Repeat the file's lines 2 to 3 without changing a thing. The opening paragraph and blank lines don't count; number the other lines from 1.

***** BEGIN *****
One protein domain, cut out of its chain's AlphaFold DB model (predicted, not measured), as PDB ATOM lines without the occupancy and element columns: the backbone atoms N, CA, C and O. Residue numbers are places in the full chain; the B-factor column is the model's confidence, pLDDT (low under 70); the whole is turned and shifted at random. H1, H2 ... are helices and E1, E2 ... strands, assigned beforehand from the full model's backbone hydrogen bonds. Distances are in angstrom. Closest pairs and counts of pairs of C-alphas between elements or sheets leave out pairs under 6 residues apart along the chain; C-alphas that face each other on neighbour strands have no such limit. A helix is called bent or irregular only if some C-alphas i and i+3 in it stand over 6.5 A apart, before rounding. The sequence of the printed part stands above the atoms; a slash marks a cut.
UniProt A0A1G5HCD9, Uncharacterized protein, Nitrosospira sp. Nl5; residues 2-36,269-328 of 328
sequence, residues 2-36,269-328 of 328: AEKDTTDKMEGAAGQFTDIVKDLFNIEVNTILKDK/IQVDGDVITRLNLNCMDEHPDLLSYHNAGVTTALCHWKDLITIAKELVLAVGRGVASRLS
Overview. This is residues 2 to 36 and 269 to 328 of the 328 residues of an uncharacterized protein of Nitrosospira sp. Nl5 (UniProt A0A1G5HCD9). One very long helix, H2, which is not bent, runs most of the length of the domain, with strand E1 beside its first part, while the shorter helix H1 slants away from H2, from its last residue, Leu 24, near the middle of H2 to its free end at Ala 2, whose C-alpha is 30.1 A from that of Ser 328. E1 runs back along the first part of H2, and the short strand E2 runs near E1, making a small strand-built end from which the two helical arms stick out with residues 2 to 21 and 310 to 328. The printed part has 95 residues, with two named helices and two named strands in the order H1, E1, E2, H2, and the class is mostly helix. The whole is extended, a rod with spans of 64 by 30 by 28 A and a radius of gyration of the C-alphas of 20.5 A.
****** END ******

sequence, residues 2-36,269-328 of 328: AEKDTTDKMEGAAGQFTDIVKDLFNIEVNTILKDK/IQVDGDVITRLNLNCMDEHPDLLSYHNAGVTTALCHWKDLITIAKELVLAVGRGVASRLS
Overview. This is residues 2 to 36 and 269 to 328 of the 328 residues of an uncharacterized protein of Nitrosospira sp. Nl5 (UniProt A0A1G5HCD9). One very long helix, H2, which is not bent, runs most of the length of the domain, with strand E1 beside its first part, while the shorter helix H1 slants away from H2, from its last residue, Leu 24, near the middle of H2 to its free end at Ala 2, whose C-alpha is 30.1 A from that of Ser 328. E1 runs back along the first part of H2, and the short strand E2 runs near E1, making a small strand-built end from which the two helical arms stick out with residues 2 to 21 and 310 to 328. The printed part has 95 residues, with two named helices and two named strands in the order H1, E1, E2, H2, and the class is mostly helix. The whole is extended, a rod with spans of 64 by 30 by 28 A and a radius of gyration of the C-alphas of 20.5 A.